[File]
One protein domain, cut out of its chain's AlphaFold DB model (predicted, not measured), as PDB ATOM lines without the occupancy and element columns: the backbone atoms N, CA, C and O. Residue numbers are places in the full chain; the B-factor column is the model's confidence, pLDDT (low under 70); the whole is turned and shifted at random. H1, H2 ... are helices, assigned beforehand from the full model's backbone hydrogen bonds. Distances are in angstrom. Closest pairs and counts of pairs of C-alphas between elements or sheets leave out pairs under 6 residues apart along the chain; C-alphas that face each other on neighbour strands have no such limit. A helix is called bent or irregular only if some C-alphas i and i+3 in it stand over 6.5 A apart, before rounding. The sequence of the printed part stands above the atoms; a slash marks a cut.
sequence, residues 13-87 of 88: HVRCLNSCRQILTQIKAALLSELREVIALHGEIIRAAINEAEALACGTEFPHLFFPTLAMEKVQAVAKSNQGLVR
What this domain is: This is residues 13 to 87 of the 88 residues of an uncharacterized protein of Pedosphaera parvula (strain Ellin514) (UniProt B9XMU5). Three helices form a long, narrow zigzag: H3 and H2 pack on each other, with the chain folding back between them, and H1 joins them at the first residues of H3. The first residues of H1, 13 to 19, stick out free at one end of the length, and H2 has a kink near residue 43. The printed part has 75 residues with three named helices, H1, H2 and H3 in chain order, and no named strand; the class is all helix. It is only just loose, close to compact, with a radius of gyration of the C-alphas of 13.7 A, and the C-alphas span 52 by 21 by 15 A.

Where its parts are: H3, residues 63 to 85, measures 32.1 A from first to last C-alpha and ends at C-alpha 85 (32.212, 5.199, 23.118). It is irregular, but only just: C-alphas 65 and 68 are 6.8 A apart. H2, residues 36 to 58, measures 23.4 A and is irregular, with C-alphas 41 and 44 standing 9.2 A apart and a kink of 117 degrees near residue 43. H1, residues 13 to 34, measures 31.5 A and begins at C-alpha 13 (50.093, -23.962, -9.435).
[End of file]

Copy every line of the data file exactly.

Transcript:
One protein domain, cut out of its chain's AlphaFold DB model (predicted, not measured), as PDB ATOM lines without the occupancy and element columns: the backbone atoms N, CA, C and O. Residue numbers are places in the full chain; the B-factor column is the model's confidence, pLDDT (low under 70); the whole is turned and shifted at random. H1, H2 ... are helices, assigned beforehand from the full model's backbone hydrogen bonds. Distances are in angstrom. Closest pairs and counts of pairs of C-alphas between elements or sheets leave out pairs under 6 residues apart along the chain; C-alphas that face each other on neighbour strands have no such limit. A helix is called bent or irregular only if some C-alphas i and i+3 in it stand over 6.5 A apart, before rounding. The sequence of the printed part stands above the atoms; a slash marks a cut.
sequence, residues 13-87 of 88: HVRCLNSCRQILTQIKAALLSELREVIALHGEIIRAAINEAEALACGTEFPHLFFPTLAMEKVQAVAKSNQGLVR
What this domain is: This is residues 13 to 87 of the 88 residues of an uncharacterized protein of Pedosphaera parvula (strain Ellin514) (UniProt B9XMU5). Three helices form a long, narrow zigzag: H3 and H2 pack on each other, with the chain folding back between them, and H1 joins them at the first residues of H3. The first residues of H1, 13 to 19, stick out free at one end of the length, and H2 has a kink near residue 43. The printed part has 75 residues with three named helices, H1, H2 and H3 in chain order, and no named strand; the class is all helix. It is only just loose, close to compact, with a radius of gyration of the C-alphas of 13.7 A, and the C-alphas span 52 by 21 by 15 A.

Where its parts are: H3, residues 63 to 85, measures 32.1 A from first to last C-alpha and ends at C-alpha 85 (32.212, 5.199, 23.118). It is irregular, but only just: C-alphas 65 and 68 are 6.8 A apart. H2, residues 36 to 58, measures 23.4 A and is irregular, with C-alphas 41 and 44 standing 9.2 A apart and a kink of 117 degrees near residue 43. H1, residues 13 to 34, measures 31.5 A and begins at C-alpha 13 (50.093, -23.962, -9.435).